Dez Bryant Comparisons to Calvin Johnson Not Unwarranted

R. Cory SmithSenior Writer IOctober 24, 2013

SAN DIEGO, CA - SEPTEMBER 29:  Dez Bryant #88 of the Dallas Cowboys celebrates after scoring a touchdown against the San Diego Chargers on September 29, 2013 at Qualcomm Stadium in San Diego, California. (Photo by Donald Miralle/Getty Images)
Donald Miralle/Getty Images

Dallas Cowboys wide receiver Dez Bryant has been many things this season, including the Cowboys' leading receiver and preseason MVP of the NFL by Michael Irvin. But one of his greatest titles this season came from himself: the No. 1 receiver in the league.    

According to's Tim MacMahon, Bryant told 103.3 FM ESPN in Dallas earlier this week that he could do anything that the Detroit Lions' Calvin Johnson, who is widely considered the best receiver in the NFL, can do:

I believe I can do whatever he can do. I think it's just a pride thing. When it comes to football, just being on the field, it's a mindset and having a mentality. I honestly believe when I'm there, I'll be feeling like there's nothing I can't do. Whatever the coaches ask me to do, I'm going to do it.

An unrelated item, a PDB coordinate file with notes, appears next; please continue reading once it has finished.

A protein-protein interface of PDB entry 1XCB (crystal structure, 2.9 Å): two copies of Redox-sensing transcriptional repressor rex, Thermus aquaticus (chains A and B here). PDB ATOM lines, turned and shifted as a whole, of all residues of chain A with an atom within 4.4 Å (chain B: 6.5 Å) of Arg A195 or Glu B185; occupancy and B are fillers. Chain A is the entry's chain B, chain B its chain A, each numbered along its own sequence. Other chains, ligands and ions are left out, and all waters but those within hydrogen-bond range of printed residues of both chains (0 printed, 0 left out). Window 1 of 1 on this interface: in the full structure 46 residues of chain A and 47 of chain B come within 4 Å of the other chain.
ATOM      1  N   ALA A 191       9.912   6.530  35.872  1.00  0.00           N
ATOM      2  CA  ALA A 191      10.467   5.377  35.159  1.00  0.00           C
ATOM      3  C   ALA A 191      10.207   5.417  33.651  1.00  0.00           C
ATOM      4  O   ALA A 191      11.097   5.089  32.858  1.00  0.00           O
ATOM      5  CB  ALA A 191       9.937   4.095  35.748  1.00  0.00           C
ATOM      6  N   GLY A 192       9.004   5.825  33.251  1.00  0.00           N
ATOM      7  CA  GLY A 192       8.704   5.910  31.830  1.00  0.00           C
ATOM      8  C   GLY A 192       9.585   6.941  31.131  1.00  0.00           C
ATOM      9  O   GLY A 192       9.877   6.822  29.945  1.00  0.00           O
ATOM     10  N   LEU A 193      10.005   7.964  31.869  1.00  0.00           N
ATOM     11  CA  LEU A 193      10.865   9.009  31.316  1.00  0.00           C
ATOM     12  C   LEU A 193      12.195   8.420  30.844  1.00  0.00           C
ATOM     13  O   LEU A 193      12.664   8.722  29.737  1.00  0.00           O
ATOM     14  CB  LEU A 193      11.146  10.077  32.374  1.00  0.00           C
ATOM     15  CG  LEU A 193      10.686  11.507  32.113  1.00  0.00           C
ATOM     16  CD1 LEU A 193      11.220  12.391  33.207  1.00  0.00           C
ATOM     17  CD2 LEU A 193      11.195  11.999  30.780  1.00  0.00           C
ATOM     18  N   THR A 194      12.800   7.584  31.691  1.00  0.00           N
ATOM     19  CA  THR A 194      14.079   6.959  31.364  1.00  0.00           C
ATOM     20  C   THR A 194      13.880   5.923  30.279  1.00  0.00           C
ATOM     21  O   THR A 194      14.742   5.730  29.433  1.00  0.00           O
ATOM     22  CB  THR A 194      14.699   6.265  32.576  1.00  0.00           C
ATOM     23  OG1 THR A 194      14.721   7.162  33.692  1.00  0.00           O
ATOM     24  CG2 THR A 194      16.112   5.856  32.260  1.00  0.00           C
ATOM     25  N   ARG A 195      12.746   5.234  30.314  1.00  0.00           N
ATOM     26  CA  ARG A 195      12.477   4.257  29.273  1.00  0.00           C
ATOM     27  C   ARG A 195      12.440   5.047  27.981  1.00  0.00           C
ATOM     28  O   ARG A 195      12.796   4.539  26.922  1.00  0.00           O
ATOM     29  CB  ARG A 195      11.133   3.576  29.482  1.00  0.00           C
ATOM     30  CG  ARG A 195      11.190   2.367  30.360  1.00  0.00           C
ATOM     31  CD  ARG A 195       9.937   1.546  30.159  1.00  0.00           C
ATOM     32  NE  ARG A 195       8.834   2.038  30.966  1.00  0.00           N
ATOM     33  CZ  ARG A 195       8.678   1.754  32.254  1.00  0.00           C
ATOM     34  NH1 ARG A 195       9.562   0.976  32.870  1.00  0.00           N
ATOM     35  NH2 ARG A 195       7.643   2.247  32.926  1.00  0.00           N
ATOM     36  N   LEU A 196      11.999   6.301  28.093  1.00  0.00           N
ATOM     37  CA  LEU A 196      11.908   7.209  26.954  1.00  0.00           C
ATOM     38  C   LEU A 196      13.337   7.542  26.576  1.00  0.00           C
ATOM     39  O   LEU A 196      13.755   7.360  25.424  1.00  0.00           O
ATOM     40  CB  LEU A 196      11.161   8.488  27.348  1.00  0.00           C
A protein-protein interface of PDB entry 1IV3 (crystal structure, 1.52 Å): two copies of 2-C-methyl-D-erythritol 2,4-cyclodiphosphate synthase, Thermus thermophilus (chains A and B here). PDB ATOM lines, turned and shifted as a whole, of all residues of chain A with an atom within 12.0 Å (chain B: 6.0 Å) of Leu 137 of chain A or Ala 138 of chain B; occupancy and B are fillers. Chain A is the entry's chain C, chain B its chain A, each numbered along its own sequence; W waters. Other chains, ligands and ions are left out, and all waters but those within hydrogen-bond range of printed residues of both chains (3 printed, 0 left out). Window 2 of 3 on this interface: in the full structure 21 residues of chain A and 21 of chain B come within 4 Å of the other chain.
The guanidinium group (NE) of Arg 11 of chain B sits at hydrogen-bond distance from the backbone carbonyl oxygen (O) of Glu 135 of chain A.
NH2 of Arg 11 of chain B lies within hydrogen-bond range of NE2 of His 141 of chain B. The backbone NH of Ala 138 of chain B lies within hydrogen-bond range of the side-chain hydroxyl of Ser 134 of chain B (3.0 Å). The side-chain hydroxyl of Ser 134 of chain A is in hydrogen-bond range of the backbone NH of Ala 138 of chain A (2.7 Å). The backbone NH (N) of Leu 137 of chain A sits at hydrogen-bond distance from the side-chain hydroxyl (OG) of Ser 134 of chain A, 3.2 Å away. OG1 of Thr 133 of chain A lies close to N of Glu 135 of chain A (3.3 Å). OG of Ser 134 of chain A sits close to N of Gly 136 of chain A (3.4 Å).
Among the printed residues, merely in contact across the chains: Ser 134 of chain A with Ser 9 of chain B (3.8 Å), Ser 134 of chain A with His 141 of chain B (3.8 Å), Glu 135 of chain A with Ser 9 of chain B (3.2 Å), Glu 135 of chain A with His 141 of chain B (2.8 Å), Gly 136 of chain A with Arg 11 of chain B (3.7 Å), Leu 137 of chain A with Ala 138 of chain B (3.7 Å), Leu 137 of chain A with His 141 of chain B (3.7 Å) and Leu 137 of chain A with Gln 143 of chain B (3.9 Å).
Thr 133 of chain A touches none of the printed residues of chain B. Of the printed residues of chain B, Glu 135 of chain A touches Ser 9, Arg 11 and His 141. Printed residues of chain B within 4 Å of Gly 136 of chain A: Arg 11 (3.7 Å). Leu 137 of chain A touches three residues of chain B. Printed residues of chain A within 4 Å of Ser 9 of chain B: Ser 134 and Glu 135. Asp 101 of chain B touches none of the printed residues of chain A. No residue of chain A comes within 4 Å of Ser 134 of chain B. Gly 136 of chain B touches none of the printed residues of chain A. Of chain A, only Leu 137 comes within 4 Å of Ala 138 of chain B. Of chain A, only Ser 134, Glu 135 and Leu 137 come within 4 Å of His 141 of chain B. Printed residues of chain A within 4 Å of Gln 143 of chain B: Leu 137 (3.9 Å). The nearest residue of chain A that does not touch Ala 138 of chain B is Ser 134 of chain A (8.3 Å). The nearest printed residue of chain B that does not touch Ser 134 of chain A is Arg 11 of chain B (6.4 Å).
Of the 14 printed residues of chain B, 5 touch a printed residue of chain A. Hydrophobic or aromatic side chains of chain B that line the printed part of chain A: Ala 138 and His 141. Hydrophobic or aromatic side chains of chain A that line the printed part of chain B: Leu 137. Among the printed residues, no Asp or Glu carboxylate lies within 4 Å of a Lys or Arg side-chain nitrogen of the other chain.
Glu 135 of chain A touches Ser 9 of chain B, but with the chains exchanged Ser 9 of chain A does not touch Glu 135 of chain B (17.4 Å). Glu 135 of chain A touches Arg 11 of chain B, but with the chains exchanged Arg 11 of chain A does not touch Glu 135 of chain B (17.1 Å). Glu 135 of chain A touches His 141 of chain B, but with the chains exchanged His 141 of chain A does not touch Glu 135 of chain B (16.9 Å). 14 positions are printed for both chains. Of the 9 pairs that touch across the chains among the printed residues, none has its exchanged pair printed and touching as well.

I always feel like there's more. I think that's just a mindset you're supposed to have.

Bryant then took to twitter to somewhat attempt to recant his previous comments:

The fourth-year star was criticized by everyone from Cowboys owner Jerry Jones to injured Lions receiver Nate Burleson, but he might actually have a point.   

Through three seasons, Bryant is actually ahead of where Johnson was after his first three years in touchdowns, 27 to 21, and yards per target, 9.17 to 8.04, according to Jonathan Bales via the Dallas Morning News. Bryant also increased his touchdown total each season during that span while Johnson had just five touchdowns in his third year—seven less than his sophomore season.      

Then there's this season. Both Bryant and Johnson have six touchdowns and are averaging 10 and 10.2 targets per game, respectively, with Bryant hauling in six receptions per game compared to 5.5 by Johnson. Bryant also leads in receiving yards with 569 to 492, but Johnson leads in yards per game with 82 to 81.3 because he missed a start due to injury.

While by no means am I stating that Bryant has taken over as the league's best receiver—Johnson did just break the single-season receiving yards record last season—the day might not be far off when he overtakes Megatron, the same way the Lions receiver took the title from Houston Texans receiver Andre Johnson just a few years ago.

Bryant will certainly have a lot to prove this upcoming Sunday in Week 8. His team travels to Detroit to take on Lions, and Johnson is likely to have a field day against the Cowboys' 30th-ranked pass defense.

Megatron has earned the title of the league's best receiver, but Bryant might be on his curtails.